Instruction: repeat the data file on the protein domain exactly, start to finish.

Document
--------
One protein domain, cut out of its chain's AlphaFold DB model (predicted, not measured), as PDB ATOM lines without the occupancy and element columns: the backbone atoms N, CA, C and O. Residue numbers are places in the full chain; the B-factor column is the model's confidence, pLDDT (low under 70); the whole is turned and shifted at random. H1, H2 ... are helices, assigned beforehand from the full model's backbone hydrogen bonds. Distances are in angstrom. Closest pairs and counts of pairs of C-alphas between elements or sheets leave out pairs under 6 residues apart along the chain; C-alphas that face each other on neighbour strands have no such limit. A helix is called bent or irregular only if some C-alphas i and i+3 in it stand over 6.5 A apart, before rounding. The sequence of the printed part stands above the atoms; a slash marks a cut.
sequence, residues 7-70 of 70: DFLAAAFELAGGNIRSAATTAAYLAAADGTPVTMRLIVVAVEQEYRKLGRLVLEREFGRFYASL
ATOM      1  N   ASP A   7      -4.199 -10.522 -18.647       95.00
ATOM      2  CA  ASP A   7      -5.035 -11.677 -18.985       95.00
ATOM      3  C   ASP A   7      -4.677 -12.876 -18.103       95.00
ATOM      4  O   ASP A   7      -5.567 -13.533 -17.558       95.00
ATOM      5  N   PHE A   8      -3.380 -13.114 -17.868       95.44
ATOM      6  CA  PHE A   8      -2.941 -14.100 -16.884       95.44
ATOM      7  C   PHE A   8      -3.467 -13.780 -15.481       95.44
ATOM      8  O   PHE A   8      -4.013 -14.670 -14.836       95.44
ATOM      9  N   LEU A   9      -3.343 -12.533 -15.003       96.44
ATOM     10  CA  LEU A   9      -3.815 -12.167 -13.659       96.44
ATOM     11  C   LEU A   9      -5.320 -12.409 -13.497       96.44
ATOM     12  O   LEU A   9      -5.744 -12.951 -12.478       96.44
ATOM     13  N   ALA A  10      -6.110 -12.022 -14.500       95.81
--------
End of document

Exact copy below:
One protein domain, cut out of its chain's AlphaFold DB model (predicted, not measured), as PDB ATOM lines without the occupancy and element columns: the backbone atoms N, CA, C and O. Residue numbers are places in the full chain; the B-factor column is the model's confidence, pLDDT (low under 70); the whole is turned and shifted at random. H1, H2 ... are helices, assigned beforehand from the full model's backbone hydrogen bonds. Distances are in angstrom. Closest pairs and counts of pairs of C-alphas between elements or sheets leave out pairs under 6 residues apart along the chain; C-alphas that face each other on neighbour strands have no such limit. A helix is called bent or irregular only if some C-alphas i and i+3 in it stand over 6.5 A apart, before rounding. The sequence of the printed part stands above the atoms; a slash marks a cut.
sequence, residues 7-70 of 70: DFLAAAFELAGGNIRSAATTAAYLAAADGTPVTMRLIVVAVEQEYRKLGRLVLEREFGRFYASL
ATOM      1  N   ASP A   7      -4.199 -10.522 -18.647       95.00
ATOM      2  CA  ASP A   7      -5.035 -11.677 -18.985       95.00
ATOM      3  C   ASP A   7      -4.677 -12.876 -18.103       95.00
ATOM      4  O   ASP A   7      -5.567 -13.533 -17.558       95.00
ATOM      5  N   PHE A   8      -3.380 -13.114 -17.868       95.44
ATOM      6  CA  PHE A   8      -2.941 -14.100 -16.884       95.44
ATOM      7  C   PHE A   8      -3.467 -13.780 -15.481       95.44
ATOM      8  O   PHE A   8      -4.013 -14.670 -14.836       95.44
ATOM      9  N   LEU A   9      -3.343 -12.533 -15.003       96.44
ATOM     10  CA  LEU A   9      -3.815 -12.167 -13.659       96.44
ATOM     11  C   LEU A   9      -5.320 -12.409 -13.497       96.44
ATOM     12  O   LEU A   9      -5.744 -12.951 -12.478       96.44
ATOM     13  N   ALA A  10      -6.110 -12.022 -14.500       95.81